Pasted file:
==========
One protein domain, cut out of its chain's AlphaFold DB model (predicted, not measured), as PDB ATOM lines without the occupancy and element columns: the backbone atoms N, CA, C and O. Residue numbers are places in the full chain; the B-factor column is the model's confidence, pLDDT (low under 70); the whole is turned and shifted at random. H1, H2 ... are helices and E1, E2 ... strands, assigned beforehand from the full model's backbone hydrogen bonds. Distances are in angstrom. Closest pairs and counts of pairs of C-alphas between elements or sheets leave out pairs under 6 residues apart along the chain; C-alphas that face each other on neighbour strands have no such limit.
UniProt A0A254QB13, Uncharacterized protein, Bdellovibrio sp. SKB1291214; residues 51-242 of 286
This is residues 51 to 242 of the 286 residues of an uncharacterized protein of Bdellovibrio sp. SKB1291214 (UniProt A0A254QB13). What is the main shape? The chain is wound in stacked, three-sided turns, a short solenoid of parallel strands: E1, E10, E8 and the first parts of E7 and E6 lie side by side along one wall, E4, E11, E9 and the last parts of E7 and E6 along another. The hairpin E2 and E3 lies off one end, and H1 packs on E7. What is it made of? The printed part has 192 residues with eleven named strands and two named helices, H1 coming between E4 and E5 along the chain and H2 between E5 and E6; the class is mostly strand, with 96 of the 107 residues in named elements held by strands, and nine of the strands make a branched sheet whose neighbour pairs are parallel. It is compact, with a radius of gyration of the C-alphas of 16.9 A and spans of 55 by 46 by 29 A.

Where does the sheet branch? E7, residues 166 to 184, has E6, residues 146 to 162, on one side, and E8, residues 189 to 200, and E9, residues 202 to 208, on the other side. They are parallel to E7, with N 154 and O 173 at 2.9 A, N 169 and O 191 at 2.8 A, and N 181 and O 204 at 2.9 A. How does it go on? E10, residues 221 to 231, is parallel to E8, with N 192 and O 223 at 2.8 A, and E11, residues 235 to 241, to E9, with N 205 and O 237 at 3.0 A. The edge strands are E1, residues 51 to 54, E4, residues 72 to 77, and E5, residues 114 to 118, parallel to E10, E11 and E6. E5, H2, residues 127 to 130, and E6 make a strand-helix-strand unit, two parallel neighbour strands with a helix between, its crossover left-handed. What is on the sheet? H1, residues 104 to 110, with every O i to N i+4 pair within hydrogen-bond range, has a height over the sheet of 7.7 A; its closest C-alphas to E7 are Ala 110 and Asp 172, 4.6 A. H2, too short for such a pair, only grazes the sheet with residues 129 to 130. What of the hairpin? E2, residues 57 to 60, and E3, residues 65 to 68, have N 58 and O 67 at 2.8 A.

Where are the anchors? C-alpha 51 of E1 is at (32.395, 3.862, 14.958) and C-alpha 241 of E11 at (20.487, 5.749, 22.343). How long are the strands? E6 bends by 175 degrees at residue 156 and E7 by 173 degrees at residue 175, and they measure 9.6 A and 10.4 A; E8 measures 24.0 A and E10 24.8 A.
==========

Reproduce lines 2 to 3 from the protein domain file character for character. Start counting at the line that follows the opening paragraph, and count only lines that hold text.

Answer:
This is residues 51 to 242 of the 286 residues of an uncharacterized protein of Bdellovibrio sp. SKB1291214 (UniProt A0A254QB13). What is the main shape? The chain is wound in stacked, three-sided turns, a short solenoid of parallel strands: E1, E10, E8 and the first parts of E7 and E6 lie side by side along one wall, E4, E11, E9 and the last parts of E7 and E6 along another. The hairpin E2 and E3 lies off one end, and H1 packs on E7. What is it made of? The printed part has 192 residues with eleven named strands and two named helices, H1 coming between E4 and E5 along the chain and H2 between E5 and E6; the class is mostly strand, with 96 of the 107 residues in named elements held by strands, and nine of the strands make a branched sheet whose neighbour pairs are parallel. It is compact, with a radius of gyration of the C-alphas of 16.9 A and spans of 55 by 46 by 29 A.

Where does the sheet branch? E7, residues 166 to 184, has E6, residues 146 to 162, on one side, and E8, residues 189 to 200, and E9, residues 202 to 208, on the other side. They are parallel to E7, with N 154 and O 173 at 2.9 A, N 169 and O 191 at 2.8 A, and N 181 and O 204 at 2.9 A. How does it go on? E10, residues 221 to 231, is parallel to E8, with N 192 and O 223 at 2.8 A, and E11, residues 235 to 241, to E9, with N 205 and O 237 at 3.0 A. The edge strands are E1, residues 51 to 54, E4, residues 72 to 77, and E5, residues 114 to 118, parallel to E10, E11 and E6. E5, H2, residues 127 to 130, and E6 make a strand-helix-strand unit, two parallel neighbour strands with a helix between, its crossover left-handed. What is on the sheet? H1, residues 104 to 110, with every O i to N i+4 pair within hydrogen-bond range, has a height over the sheet of 7.7 A; its closest C-alphas to E7 are Ala 110 and Asp 172, 4.6 A. H2, too short for such a pair, only grazes the sheet with residues 129 to 130. What of the hairpin? E2, residues 57 to 60, and E3, residues 65 to 68, have N 58 and O 67 at 2.8 A.